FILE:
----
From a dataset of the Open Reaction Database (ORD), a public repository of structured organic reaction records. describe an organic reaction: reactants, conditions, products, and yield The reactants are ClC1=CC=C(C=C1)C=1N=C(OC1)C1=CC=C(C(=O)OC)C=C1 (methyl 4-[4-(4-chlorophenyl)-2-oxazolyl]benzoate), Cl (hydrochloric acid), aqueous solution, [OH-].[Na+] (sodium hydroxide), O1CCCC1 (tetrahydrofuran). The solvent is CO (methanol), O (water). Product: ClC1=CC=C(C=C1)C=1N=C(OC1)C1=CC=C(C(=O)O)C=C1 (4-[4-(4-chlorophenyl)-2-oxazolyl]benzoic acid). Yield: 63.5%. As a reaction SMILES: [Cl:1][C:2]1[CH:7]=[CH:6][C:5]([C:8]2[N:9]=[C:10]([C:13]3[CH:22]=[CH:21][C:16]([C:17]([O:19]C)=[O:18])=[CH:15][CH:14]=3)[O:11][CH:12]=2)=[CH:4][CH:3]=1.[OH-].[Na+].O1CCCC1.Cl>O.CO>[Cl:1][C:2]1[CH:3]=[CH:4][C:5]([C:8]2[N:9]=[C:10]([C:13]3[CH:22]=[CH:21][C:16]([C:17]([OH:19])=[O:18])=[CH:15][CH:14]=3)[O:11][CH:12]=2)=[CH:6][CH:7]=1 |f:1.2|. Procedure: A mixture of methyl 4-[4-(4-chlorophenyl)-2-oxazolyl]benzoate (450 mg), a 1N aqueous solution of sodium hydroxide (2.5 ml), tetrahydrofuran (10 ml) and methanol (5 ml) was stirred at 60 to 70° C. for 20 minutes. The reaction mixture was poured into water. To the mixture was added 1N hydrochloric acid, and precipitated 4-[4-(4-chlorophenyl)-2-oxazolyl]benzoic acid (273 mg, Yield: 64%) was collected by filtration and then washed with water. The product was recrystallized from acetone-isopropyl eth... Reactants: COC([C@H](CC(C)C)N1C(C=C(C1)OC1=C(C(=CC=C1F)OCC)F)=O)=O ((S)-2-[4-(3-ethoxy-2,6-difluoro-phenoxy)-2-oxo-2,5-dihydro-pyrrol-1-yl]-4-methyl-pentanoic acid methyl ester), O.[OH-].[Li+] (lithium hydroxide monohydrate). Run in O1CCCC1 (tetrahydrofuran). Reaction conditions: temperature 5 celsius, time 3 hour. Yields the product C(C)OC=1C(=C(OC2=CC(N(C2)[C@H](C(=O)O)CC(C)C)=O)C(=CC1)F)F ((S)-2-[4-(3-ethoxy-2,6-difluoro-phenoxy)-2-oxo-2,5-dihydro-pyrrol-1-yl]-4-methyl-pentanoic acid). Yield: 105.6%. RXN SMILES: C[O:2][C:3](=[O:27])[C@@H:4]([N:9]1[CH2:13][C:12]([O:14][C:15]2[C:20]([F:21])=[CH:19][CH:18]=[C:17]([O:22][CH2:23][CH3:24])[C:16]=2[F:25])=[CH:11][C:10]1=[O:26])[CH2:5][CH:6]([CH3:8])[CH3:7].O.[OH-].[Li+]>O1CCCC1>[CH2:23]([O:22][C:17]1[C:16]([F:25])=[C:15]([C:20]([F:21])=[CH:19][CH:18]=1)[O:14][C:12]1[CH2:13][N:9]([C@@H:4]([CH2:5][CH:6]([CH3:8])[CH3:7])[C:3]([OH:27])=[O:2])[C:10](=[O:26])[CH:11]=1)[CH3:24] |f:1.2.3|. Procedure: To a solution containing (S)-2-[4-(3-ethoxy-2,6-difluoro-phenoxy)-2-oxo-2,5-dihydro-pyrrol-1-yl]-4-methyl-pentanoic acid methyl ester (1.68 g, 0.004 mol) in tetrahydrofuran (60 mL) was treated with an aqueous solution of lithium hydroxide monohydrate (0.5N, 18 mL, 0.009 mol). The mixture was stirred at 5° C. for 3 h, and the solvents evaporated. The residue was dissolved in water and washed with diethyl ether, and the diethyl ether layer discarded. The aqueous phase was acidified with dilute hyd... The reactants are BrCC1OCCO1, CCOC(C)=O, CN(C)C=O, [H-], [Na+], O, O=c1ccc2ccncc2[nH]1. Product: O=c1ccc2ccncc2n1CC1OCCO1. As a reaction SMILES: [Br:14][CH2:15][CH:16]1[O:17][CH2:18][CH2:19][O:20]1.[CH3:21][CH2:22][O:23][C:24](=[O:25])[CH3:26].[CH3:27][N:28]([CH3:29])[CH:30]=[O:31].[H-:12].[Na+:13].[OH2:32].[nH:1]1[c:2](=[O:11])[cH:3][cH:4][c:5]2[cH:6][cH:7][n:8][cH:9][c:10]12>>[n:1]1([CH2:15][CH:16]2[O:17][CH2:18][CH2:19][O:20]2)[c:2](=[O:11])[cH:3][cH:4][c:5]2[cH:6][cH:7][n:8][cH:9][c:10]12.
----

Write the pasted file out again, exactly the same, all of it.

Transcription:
From a dataset of the Open Reaction Database (ORD), a public repository of structured organic reaction records. describe an organic reaction: reactants, conditions, products, and yield The reactants are ClC1=CC=C(C=C1)C=1N=C(OC1)C1=CC=C(C(=O)OC)C=C1 (methyl 4-[4-(4-chlorophenyl)-2-oxazolyl]benzoate), Cl (hydrochloric acid), aqueous solution, [OH-].[Na+] (sodium hydroxide), O1CCCC1 (tetrahydrofuran). The solvent is CO (methanol), O (water). Product: ClC1=CC=C(C=C1)C=1N=C(OC1)C1=CC=C(C(=O)O)C=C1 (4-[4-(4-chlorophenyl)-2-oxazolyl]benzoic acid). Yield: 63.5%. As a reaction SMILES: [Cl:1][C:2]1[CH:7]=[CH:6][C:5]([C:8]2[N:9]=[C:10]([C:13]3[CH:22]=[CH:21][C:16]([C:17]([O:19]C)=[O:18])=[CH:15][CH:14]=3)[O:11][CH:12]=2)=[CH:4][CH:3]=1.[OH-].[Na+].O1CCCC1.Cl>O.CO>[Cl:1][C:2]1[CH:3]=[CH:4][C:5]([C:8]2[N:9]=[C:10]([C:13]3[CH:22]=[CH:21][C:16]([C:17]([OH:19])=[O:18])=[CH:15][CH:14]=3)[O:11][CH:12]=2)=[CH:6][CH:7]=1 |f:1.2|. Procedure: A mixture of methyl 4-[4-(4-chlorophenyl)-2-oxazolyl]benzoate (450 mg), a 1N aqueous solution of sodium hydroxide (2.5 ml), tetrahydrofuran (10 ml) and methanol (5 ml) was stirred at 60 to 70° C. for 20 minutes. The reaction mixture was poured into water. To the mixture was added 1N hydrochloric acid, and precipitated 4-[4-(4-chlorophenyl)-2-oxazolyl]benzoic acid (273 mg, Yield: 64%) was collected by filtration and then washed with water. The product was recrystallized from acetone-isopropyl eth... Reactants: COC([C@H](CC(C)C)N1C(C=C(C1)OC1=C(C(=CC=C1F)OCC)F)=O)=O ((S)-2-[4-(3-ethoxy-2,6-difluoro-phenoxy)-2-oxo-2,5-dihydro-pyrrol-1-yl]-4-methyl-pentanoic acid methyl ester), O.[OH-].[Li+] (lithium hydroxide monohydrate). Run in O1CCCC1 (tetrahydrofuran). Reaction conditions: temperature 5 celsius, time 3 hour. Yields the product C(C)OC=1C(=C(OC2=CC(N(C2)[C@H](C(=O)O)CC(C)C)=O)C(=CC1)F)F ((S)-2-[4-(3-ethoxy-2,6-difluoro-phenoxy)-2-oxo-2,5-dihydro-pyrrol-1-yl]-4-methyl-pentanoic acid). Yield: 105.6%. RXN SMILES: C[O:2][C:3](=[O:27])[C@@H:4]([N:9]1[CH2:13][C:12]([O:14][C:15]2[C:20]([F:21])=[CH:19][CH:18]=[C:17]([O:22][CH2:23][CH3:24])[C:16]=2[F:25])=[CH:11][C:10]1=[O:26])[CH2:5][CH:6]([CH3:8])[CH3:7].O.[OH-].[Li+]>O1CCCC1>[CH2:23]([O:22][C:17]1[C:16]([F:25])=[C:15]([C:20]([F:21])=[CH:19][CH:18]=1)[O:14][C:12]1[CH2:13][N:9]([C@@H:4]([CH2:5][CH:6]([CH3:8])[CH3:7])[C:3]([OH:27])=[O:2])[C:10](=[O:26])[CH:11]=1)[CH3:24] |f:1.2.3|. Procedure: To a solution containing (S)-2-[4-(3-ethoxy-2,6-difluoro-phenoxy)-2-oxo-2,5-dihydro-pyrrol-1-yl]-4-methyl-pentanoic acid methyl ester (1.68 g, 0.004 mol) in tetrahydrofuran (60 mL) was treated with an aqueous solution of lithium hydroxide monohydrate (0.5N, 18 mL, 0.009 mol). The mixture was stirred at 5° C. for 3 h, and the solvents evaporated. The residue was dissolved in water and washed with diethyl ether, and the diethyl ether layer discarded. The aqueous phase was acidified with dilute hyd... The reactants are BrCC1OCCO1, CCOC(C)=O, CN(C)C=O, [H-], [Na+], O, O=c1ccc2ccncc2[nH]1. Product: O=c1ccc2ccncc2n1CC1OCCO1. As a reaction SMILES: [Br:14][CH2:15][CH:16]1[O:17][CH2:18][CH2:19][O:20]1.[CH3:21][CH2:22][O:23][C:24](=[O:25])[CH3:26].[CH3:27][N:28]([CH3:29])[CH:30]=[O:31].[H-:12].[Na+:13].[OH2:32].[nH:1]1[c:2](=[O:11])[cH:3][cH:4][c:5]2[cH:6][cH:7][n:8][cH:9][c:10]12>>[n:1]1([CH2:15][CH:16]2[O:17][CH2:18][CH2:19][O:20]2)[c:2](=[O:11])[cH:3][cH:4][c:5]2[cH:6][cH:7][n:8][cH:9][c:10]12.